Oncotarget

Research Papers:

Targeting glioblastoma with NK cells and mAb against NG2/CSPG4 prolongs animal survival

Aurelie Poli, Jian Wang, Olivia Domingues, Jesús Planagumà, Tao Yan, Kai Ove Skaftnesmo, Cecilie Brekke Rygh, Frits Thorsen, Emmet McCormack, François Hentges, Paal Henning Pedersen, Jacques Zimmer, Per Øyvind Enger and Martha Chekenya _

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Oncotarget. 2013; 4:1527-1546. https://doi.org/10.18632/oncotarget.1291

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Abstract

Aurélie Poli1,2,*, Jian Wang1,*, Olivia Domingues2, Jesús Planagumà1, Tao Yan1,6, Cecilie Brekke Rygh1, Kai Ove Skaftnesmo1, Frits Thorsen1, Emmet McCormack3, François Hentges2, Paal Henning Pedersen4, Jacques Zimmer2, Per Øyvind Enger 1,4, and Martha Chekenya1,5

1 Translational Cancer Research, Department of Biomedicine, University of Bergen, Norway

2 Laboratoire d’Immunogénétique-Allergologie, CRP-Santé, Luxembourg

3 Department of Medicine, Haukeland University Hospital, Bergen, Norway

4 Department of Neurosurgery, Haukeland University Hospital, Bergen, Norway

5 Department of Clinical Dentistry, University of Bergen, Norway

6 Department of Neurosurgery, Qilu Hospital, Shandong University, P.R. China

* These authors contributed equally

Correspondence:

Martha Chekenya, email:

Keywords: Microglia, NK cells, glioblastoma, immunotherapy, NG2/CSPG4

Received: August 16, 2013 Accepted: September 7, 2013 Published: September 9, 2013

Abstract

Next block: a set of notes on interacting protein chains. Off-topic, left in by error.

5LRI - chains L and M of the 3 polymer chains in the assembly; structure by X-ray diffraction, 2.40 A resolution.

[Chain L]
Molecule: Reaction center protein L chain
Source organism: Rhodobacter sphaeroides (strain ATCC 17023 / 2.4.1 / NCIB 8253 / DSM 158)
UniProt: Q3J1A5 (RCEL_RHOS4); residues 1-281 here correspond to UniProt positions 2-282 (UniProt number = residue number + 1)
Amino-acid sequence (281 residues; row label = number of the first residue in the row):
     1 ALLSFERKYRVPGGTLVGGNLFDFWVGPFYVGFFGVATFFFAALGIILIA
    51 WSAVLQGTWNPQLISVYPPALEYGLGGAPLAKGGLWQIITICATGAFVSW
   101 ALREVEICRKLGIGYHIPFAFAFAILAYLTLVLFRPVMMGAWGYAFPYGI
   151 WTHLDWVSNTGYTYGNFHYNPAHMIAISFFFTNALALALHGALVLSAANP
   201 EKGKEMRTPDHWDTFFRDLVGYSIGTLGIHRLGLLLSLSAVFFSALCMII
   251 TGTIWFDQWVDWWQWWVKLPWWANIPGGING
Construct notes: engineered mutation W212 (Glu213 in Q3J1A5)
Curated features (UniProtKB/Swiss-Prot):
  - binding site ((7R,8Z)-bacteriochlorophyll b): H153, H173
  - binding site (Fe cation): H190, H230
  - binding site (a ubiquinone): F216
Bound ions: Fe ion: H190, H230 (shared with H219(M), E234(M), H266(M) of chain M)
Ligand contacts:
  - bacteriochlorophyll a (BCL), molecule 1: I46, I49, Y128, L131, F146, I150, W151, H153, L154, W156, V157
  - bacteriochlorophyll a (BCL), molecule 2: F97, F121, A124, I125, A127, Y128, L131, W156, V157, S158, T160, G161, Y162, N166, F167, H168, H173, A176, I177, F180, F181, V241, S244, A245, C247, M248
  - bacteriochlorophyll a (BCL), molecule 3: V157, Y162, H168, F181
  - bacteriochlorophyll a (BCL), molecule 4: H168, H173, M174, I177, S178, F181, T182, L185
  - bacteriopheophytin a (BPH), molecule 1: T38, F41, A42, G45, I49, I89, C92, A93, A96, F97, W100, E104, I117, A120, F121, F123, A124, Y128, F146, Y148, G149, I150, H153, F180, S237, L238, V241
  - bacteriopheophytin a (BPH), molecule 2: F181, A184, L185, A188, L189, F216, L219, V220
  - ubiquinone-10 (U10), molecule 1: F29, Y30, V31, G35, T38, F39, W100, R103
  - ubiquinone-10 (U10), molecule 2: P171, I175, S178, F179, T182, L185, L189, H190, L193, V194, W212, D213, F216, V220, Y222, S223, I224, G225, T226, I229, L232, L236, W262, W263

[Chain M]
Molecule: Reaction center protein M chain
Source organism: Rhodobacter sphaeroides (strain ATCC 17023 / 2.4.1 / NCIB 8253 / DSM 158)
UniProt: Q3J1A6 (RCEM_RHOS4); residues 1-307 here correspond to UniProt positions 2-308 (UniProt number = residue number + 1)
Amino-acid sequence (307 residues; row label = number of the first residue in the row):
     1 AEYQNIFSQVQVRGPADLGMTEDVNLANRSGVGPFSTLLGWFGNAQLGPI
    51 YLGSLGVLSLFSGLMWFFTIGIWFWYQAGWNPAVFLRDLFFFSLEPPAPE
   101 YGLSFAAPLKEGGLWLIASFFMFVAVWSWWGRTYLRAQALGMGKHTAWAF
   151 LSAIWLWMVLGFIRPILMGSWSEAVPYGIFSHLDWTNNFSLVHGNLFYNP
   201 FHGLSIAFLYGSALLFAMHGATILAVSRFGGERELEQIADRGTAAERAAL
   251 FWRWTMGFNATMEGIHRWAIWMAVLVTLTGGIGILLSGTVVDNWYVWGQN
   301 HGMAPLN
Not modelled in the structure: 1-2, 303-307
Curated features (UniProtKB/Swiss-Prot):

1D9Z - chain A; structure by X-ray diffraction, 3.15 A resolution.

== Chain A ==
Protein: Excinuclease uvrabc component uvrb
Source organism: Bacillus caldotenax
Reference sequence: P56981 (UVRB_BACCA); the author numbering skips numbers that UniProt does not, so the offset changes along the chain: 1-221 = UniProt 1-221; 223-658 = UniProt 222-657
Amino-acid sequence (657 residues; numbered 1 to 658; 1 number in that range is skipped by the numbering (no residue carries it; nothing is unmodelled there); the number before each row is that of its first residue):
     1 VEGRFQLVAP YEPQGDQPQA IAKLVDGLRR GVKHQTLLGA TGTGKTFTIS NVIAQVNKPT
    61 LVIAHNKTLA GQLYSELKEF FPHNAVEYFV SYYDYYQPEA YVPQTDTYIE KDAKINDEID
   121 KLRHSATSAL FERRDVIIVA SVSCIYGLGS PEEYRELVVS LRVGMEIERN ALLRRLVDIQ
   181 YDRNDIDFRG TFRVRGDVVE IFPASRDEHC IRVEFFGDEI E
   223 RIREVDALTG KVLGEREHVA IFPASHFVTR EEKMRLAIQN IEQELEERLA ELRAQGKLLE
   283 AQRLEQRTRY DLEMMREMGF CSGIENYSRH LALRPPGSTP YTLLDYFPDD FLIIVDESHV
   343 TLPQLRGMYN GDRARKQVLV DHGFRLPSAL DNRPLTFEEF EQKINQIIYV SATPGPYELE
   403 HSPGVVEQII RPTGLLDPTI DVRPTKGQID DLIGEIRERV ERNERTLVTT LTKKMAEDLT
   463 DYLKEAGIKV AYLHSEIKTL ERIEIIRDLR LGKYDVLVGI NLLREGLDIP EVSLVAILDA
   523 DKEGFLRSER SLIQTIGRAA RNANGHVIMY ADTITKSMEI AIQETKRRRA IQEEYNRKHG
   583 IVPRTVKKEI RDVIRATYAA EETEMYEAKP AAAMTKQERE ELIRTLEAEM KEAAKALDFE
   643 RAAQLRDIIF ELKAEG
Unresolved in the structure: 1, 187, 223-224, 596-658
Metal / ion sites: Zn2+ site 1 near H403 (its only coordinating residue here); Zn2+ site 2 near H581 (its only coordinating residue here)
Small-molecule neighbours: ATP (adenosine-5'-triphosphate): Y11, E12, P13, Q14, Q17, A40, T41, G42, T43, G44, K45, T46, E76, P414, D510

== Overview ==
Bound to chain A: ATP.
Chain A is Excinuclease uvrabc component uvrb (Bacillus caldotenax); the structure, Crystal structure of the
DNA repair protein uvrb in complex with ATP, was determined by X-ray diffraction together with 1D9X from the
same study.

Glioblastoma (GBM) is the most malignant brain tumor where patients’ survival is only 14.6 months, despite multimodal therapy with debulking surgery, concurrent chemotherapy and radiotherapy. There is an urgent, unmet need for novel, effective therapeutic strategies for this devastating disease. Although several immunotherapies are under development for the treatment of GBM patients, the use of natural killer (NK) cells is still marginal despite this being a promising approach to treat cancer. In regard of our knowledge on the role of NG2/CSPG4 in promoting GBM aggressiveness we investigated the potential of an innovative immunotherapeutic strategy combining mAb9.2.27 against NG2/CSPG4 and NK cells in preclinical animal models of GBM. Multiple immune escape mechanisms maintain the tumor microenvironment in an anti-inflammatory state to promote tumor growth, however, the distinct roles of resident microglia versus recruited macrophages is not elucidated. We hypothesized that exploiting the cytokine release capabilities of activated (NK) cells to reverse the anti-inflammatory axis combined with mAb9.2.27 targeting the NG2/CSPG4 may favor tumor destruction by editing pro-GBM immune responses. Combination treatment with NK+mAb9.2.27 diminished tumor growth that was associated with reduced tumor proliferation, increased cellular apoptosis and prolonged survival compared to vehicle and monotherapy controls. The therapeutic efficacy was mediated by recruitment of CCR2low macrophages into the tumor microenvironment, increased ED1 and MHC class II expression on microglia that might render them competent for GBM antigen presentation, as well as elevated IFN-γ and TNF-α levels in the cerebrospinal fluid compared to controls. Depletion of systemic macrophages by liposome-encapsulated clodronate decreased the CCR2low macrophages recruited to the brain and abolished the beneficial outcomes. Moreover, mAb9.2.27 reversed tumor-promoting effects of patient-derived tumor-associated macrophage/microglia(TAM) ex vivo.Taken together, these findings indicate thatNK+mAb9.2.27 treatment may be an amenable therapeutic strategy to treat NG2/CSPG4 expressing GBMs. We provide a novel conceptual approach of combination immunotherapy for glioblastoma. The results traverse beyond the elucidation of NG2/CSPG4 as a therapeutic target, but demonstrate a proof of concept that this antibody may hold potential for the treatment of GBM by activation of tumor infiltrated microglia/macrophages.


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